Another highlight was sitting in on a session where I could hear words of wisdom about jumping from Mary King, 2012 Olympic eventing silver medallist from the United Kingdom.
I spent some time hanging out with lovely couple Kate and Steve Pilchard from www.globetrotting.com.au
They offer the most amazing adventure horseback holidays around the world. Last year I went with them to Africa, and in a few weeks I’ll be heading off with them again to Chile and Argentina. I suspect I’ll be starting to plan the next one as soon as I return. Maybe Namibia…or Mongolia…so many places in the world to see and enjoy. And what better way to do it than from the back of a horse?
But back to Melbourne and Equitana. The absolute highlight for me was the Way of the Horse, a competition where three trainers get to show off their skills by starting a young unhandled horse over three days. They are judged on their methods and results, and the audience gets to see great trainers at work and hopefully learn lots about good horsemanship. My favourite competitor was Ken Faulkner from Australian Natural Horsemanship. He had chosen to work with a chestnut Australian Stockhorse named Ginko, and the wonderfully kind, easy relaxed way he handled this young horse proved to be a winning formula. How lucky was Gingko and his future owner for him to have been given such a solid start to his lifelong training.
So now it’s all over, and won’t be back in Melbourne again until 2014. No doubt by then I’ll be lining up for yet another ticket to see and do it all again.
On Saturday night, 17th November, I attended the 2012 Young Australian Art and Writer’s awards in Melbourne. The winners work was of such a high standard. Congratulations to the children who were recipients of the award, including some amazing artists from our remote indigenous communities. You all have done your families, schools and communities very proud. Congratulations to the Children’s Charity Network for providing such a wonderful opportunity to support, promote and showcase the talent among the young people of Australia! And thank you to Ford Publishing and Creative Net for allowing me the opportunity to see first hand the results of such a wonderful initiative. Along with the award winners and their families, and representatives from many of the sponsoring companies, scattered around the room were many well known children’s authors and illustrators, and others from the world of children’s literature. They are a fun bunch, and I always very much enjoy spending time with them all.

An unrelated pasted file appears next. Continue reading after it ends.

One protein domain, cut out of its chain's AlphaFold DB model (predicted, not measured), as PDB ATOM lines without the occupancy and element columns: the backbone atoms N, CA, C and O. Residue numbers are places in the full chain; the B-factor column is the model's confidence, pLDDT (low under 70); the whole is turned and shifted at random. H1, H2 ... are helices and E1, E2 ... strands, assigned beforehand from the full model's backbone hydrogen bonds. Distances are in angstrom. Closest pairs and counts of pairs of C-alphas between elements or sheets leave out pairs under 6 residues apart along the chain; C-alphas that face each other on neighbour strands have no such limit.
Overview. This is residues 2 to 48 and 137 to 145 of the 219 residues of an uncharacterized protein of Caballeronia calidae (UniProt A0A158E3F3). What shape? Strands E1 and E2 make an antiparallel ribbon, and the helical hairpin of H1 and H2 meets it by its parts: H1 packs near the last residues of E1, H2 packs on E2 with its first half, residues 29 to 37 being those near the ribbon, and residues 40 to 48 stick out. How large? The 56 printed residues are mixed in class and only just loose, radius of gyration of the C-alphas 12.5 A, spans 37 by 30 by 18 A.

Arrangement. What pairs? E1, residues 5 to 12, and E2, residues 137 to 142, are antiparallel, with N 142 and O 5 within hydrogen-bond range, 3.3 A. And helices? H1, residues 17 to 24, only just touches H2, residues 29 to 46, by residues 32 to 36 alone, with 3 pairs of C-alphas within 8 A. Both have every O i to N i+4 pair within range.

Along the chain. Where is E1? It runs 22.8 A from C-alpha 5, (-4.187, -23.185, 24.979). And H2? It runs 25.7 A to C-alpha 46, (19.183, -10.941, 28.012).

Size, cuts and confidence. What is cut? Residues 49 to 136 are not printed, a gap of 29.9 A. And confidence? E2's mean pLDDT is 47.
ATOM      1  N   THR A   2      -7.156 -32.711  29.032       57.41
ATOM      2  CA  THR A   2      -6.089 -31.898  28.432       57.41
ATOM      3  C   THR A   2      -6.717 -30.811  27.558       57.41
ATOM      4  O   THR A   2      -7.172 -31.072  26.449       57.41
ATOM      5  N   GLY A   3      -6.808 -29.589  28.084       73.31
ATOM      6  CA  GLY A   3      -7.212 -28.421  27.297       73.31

Charles Dickens called the sickly character in A Christmas Carol “Small Sam” and “Puny Pete” before settling on “Tiny Tim.”
I can relate, Mr Dickens! Naming characters is a tricky business for most writers I suspect. Somehow the name has to ‘fit’ the character and finding just the right name can take a great deal of time. I start with a book of baby names and also keep my eyes and ears open for interesting names. I often take a quick note on my phone or in one of the notebooks I keep around the place. Sometimes the meaning origin of the name is the decider and sometimes it’s just the image that name conjures in my head. What are some characters from fiction that have stayed with you and how important is their name? How would you feel about Harry Potter if his name had been an old fashioned, Ignatius, or maybe a modern name like Joel? I wonder how much of Harry’s character is tied up in his name for readers. And if any of you would like to add to my collection of possible character names for humans or animals, feel free to leave a comment. All name donations will be happily accepted and who knows, they may even wind up in a book!